South Florida Drivers Urged to Check VINs
In Broward and Miami-Dade counties there are nearly 459,000 vehicles with unrepaired air bags. South Florida is part of the highest risk area of the country.
Heidi King, deputy administrator for the National Highway Traffic Safety Administration, joined automakers and South Florida community leaders on June 7 to urge Floridians to check their vehicle identification numbers to see whether their vehicles are under recall for defective Takata air bags. South Florida is part of the highest risk area of the country, so vehicles in the region have been prioritized to get repair parts first.
"I am deeply concerned over the high number of unrepaired defective air bags in vehicles here in South Florida," said King. "I cannot stress strongly enough the urgency of this recall – these air bags can be deadly. If your vehicle is under recall, do not delay in getting it to your dealer for a free repair. It could save your life or the life of someone you love."
According to NHTSA, at least 23 deaths and more than 300 injuries worldwide are linked to Takata air bags that have exploded, spraying shrapnel inside the car or truck. Three Floridians are among those killed. And, in most cases, the fatal air bag explosion was triggered by a fender bender from which the person injured or killed should have been able to walk away.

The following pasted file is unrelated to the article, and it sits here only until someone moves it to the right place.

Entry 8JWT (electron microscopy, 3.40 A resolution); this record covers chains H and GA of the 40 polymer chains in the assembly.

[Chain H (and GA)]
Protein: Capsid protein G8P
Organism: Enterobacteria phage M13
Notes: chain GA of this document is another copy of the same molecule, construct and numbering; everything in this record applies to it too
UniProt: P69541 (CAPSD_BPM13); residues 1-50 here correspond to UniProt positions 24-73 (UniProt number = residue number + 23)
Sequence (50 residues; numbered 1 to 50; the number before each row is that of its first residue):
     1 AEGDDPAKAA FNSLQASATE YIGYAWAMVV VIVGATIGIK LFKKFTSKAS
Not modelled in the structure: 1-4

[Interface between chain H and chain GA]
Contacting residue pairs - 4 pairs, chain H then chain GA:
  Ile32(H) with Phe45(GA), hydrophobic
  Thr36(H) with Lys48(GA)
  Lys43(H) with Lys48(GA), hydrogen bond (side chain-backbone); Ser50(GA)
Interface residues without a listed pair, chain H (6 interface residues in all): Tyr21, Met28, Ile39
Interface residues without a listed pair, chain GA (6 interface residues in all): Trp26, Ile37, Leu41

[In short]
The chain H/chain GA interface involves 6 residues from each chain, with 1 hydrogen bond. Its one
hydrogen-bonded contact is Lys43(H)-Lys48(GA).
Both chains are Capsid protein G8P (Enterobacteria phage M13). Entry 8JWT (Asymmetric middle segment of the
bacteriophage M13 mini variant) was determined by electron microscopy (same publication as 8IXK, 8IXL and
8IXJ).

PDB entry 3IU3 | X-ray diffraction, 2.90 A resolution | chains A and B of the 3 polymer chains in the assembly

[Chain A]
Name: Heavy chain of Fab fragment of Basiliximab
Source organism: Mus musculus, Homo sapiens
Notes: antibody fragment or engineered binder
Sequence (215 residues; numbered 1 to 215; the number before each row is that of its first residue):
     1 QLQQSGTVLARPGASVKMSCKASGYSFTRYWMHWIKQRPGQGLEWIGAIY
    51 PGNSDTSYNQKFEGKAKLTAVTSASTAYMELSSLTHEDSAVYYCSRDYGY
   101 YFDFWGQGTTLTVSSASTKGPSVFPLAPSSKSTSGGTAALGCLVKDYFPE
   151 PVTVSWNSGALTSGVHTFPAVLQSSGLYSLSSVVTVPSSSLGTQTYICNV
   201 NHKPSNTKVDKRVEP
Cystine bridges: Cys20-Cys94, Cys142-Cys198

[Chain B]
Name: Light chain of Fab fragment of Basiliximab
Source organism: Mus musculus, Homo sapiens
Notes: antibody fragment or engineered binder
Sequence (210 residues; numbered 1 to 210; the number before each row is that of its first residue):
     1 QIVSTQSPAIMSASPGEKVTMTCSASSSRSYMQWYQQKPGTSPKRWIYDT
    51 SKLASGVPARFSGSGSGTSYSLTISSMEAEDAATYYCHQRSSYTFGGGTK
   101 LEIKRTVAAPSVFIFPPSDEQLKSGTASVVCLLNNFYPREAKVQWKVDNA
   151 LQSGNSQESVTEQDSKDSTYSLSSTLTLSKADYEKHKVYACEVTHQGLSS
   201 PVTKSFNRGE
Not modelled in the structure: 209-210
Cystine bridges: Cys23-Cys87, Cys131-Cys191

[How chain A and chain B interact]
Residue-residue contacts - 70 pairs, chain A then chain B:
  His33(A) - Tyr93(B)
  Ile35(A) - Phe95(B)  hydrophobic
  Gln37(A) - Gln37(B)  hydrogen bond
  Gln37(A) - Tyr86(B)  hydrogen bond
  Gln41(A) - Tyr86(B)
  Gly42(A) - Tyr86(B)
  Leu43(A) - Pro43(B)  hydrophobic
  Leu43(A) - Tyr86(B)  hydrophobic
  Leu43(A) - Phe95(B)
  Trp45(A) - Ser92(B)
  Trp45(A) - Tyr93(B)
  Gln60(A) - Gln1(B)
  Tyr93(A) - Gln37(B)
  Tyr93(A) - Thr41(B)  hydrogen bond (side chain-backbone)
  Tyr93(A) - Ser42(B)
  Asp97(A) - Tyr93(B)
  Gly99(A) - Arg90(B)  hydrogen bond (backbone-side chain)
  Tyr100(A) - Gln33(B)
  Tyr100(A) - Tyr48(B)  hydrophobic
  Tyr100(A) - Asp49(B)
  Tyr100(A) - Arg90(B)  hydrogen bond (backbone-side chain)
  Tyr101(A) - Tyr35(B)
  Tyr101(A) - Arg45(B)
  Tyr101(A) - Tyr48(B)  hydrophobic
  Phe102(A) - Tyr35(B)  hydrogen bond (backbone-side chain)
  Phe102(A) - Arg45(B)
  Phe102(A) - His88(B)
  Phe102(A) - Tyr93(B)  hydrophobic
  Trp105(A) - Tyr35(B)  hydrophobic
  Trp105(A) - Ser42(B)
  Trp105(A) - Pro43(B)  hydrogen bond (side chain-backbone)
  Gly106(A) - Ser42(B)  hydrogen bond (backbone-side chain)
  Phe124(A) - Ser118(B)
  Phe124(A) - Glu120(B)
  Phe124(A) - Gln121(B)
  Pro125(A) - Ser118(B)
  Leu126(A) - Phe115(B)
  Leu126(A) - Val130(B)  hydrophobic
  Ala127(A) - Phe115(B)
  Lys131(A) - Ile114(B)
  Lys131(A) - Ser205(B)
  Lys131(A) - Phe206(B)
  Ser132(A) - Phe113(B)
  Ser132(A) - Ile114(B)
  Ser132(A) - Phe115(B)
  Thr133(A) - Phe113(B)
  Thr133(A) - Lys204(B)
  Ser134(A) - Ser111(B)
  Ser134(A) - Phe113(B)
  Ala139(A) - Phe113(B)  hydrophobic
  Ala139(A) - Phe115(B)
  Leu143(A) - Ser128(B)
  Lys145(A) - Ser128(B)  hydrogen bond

The agency also reminded the owners of certain higher-risk Model Year 2006 Ford Rangers and Mazda B-Series trucks with defective Takata air bags that they have not gotten the free repair quickly enough, if at all. These vehicles are under a "do not drive" warning and the air bags must be replaced immediately. The Takata air bag recall involves 19 vehicle manufacturers, 37 million U.S. vehicles, and approximately 50 million air bags. In Broward and Miami-Dade counties there are nearly 459,000 vehicles with unrepaired air bags.
NHTSA urges drivers to visit NHTSA.gov/recalls to find out whether their car or truck is under recall.